The ego is much more than a psychological construct to define the human psyche and it has been a common motif in various mythical stories through the ages.  The legend of Medusa with her glare that petrifies and her hair filled with serpents, represents the many cunning facets of an untamed Ego. We can lucidly perceive in the various mythological stories, the "Heroes" going through trials facing adversities, challenges and monsters, to finally come to the realization that they were actually doing a divine work and to be rewarded with a place in heavens.  On the other hand, we have mythic aspects such as Pegasus, the flying horse, and the Unicorn symbolizing the Divine essence freed from the grasps of Ego.

Ego is the fundamental point of existence in a world of duality. It is therefore an essential element for anchoring, sustenance, and survival of our personalities. It is true the Ego is a very demanding entity and tends to limit our peripheral vision of the world, because it functions exactly how it is supposed to: as a central point of reference.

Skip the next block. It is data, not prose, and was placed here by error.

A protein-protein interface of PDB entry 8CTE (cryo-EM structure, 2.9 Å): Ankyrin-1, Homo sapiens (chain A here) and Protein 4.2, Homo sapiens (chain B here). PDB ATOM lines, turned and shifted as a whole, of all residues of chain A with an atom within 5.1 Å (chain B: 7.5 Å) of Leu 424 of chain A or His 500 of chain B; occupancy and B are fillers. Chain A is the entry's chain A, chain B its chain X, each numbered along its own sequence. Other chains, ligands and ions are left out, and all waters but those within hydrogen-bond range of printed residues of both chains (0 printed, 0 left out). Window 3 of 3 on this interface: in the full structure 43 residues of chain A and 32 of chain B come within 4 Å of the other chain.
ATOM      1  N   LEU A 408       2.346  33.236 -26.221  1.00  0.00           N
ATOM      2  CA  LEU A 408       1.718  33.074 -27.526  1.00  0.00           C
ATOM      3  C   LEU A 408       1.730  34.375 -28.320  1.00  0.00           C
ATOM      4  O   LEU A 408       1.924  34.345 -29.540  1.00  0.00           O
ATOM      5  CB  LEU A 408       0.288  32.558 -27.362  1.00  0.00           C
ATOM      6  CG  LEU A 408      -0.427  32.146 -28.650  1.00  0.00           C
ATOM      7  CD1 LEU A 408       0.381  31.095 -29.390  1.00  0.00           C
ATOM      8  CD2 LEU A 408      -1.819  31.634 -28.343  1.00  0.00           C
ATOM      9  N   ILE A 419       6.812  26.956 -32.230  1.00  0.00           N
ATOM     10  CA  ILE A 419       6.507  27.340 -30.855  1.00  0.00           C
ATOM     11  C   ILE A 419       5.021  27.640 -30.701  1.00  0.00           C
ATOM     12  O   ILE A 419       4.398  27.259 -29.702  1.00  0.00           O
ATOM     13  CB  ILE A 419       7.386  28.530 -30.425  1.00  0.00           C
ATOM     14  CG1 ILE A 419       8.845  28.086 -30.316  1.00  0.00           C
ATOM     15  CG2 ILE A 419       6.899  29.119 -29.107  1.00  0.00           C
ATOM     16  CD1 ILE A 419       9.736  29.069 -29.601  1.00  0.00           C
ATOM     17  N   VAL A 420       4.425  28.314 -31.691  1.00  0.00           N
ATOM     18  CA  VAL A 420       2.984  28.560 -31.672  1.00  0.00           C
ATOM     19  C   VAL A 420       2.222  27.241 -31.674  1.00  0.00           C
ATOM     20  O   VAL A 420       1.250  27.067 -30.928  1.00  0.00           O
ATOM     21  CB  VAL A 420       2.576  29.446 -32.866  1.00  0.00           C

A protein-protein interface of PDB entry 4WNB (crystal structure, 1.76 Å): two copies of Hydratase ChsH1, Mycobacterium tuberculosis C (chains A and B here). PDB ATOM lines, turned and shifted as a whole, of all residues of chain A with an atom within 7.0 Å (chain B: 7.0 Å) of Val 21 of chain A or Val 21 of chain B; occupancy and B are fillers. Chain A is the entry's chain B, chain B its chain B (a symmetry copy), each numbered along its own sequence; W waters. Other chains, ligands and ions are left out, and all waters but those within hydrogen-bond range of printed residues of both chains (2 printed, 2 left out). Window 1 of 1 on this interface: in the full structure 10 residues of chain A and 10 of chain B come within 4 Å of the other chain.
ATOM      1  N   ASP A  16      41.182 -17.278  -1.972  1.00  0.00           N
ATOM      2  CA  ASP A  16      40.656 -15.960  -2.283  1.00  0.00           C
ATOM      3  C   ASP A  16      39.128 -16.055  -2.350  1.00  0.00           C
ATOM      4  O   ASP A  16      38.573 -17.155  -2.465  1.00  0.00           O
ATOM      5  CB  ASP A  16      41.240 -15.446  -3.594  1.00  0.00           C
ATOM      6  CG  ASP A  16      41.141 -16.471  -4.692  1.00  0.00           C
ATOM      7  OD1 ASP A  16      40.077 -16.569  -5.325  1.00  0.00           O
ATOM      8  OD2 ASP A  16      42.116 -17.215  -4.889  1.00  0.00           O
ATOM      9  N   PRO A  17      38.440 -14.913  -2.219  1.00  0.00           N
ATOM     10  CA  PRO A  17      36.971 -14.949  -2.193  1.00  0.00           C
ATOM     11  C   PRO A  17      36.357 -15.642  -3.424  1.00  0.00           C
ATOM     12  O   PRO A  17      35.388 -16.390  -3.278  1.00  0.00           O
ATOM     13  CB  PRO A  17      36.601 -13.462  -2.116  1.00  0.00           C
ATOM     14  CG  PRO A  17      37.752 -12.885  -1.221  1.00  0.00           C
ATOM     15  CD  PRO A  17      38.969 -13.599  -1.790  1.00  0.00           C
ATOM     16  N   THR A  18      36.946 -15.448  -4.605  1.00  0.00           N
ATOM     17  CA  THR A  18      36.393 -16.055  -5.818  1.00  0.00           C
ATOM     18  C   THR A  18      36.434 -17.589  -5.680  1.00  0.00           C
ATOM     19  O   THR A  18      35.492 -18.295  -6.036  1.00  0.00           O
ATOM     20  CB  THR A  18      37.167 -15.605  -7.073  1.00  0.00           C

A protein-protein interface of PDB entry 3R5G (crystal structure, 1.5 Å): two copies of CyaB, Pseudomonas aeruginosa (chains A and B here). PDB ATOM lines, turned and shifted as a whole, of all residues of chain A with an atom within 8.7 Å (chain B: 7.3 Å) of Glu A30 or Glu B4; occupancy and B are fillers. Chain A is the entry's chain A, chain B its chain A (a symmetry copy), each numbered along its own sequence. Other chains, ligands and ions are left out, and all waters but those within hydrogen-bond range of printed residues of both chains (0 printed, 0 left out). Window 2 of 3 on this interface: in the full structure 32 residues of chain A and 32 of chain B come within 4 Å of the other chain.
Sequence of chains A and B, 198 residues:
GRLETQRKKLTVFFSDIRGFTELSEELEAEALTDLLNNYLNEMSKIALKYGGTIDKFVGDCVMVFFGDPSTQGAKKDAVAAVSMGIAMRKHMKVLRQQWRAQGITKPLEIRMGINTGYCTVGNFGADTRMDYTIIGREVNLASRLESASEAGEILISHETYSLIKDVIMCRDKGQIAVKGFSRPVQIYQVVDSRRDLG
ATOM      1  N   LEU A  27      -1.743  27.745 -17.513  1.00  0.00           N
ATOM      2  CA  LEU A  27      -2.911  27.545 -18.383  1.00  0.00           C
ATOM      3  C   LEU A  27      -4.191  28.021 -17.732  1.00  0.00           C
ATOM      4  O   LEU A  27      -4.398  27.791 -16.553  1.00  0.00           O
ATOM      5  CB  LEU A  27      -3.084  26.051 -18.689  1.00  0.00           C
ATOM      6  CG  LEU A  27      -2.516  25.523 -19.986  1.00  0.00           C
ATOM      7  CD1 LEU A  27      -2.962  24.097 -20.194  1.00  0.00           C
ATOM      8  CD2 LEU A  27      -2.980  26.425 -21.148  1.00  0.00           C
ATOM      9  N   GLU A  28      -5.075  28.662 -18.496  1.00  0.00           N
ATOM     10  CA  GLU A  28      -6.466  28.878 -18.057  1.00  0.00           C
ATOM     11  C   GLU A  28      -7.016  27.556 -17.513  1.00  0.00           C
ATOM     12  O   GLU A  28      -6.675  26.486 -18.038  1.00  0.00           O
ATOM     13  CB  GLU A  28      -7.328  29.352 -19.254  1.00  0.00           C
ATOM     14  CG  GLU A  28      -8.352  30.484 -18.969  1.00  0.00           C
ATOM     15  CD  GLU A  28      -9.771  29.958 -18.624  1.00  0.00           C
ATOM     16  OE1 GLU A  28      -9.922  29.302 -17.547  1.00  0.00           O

No one entering this world would be able to exist without an Ego.  It is a matter of fact that one needs an Ego and a physical body to exist, to function and to serve as a fundamental base for the spiritual works of the soul.

The Ego can express itself in very ugly ways.  It is sometimes even worse when it clothes itself in a language of sanctity and piety to reach and accomplish its will. In this aspect, the ego seems to psychologically aggregate elements and lower feelings such as jealousy, envy, laziness, pride, hatred and lust, but they are all stored on the five cylinders of the self. These cylinders are: the first: the intellectual center; the second: the emotional center, the third center: the motion center or center of movement; the fourth center: the instinct center, and the fifth center, the sexual one.  They are therefore lower vibrational in nature because they are just self-references of the same point of reference: the individual and no one else. Ego is a substrata, the fundamental base of development, of higher consciousness, not the goal in itself.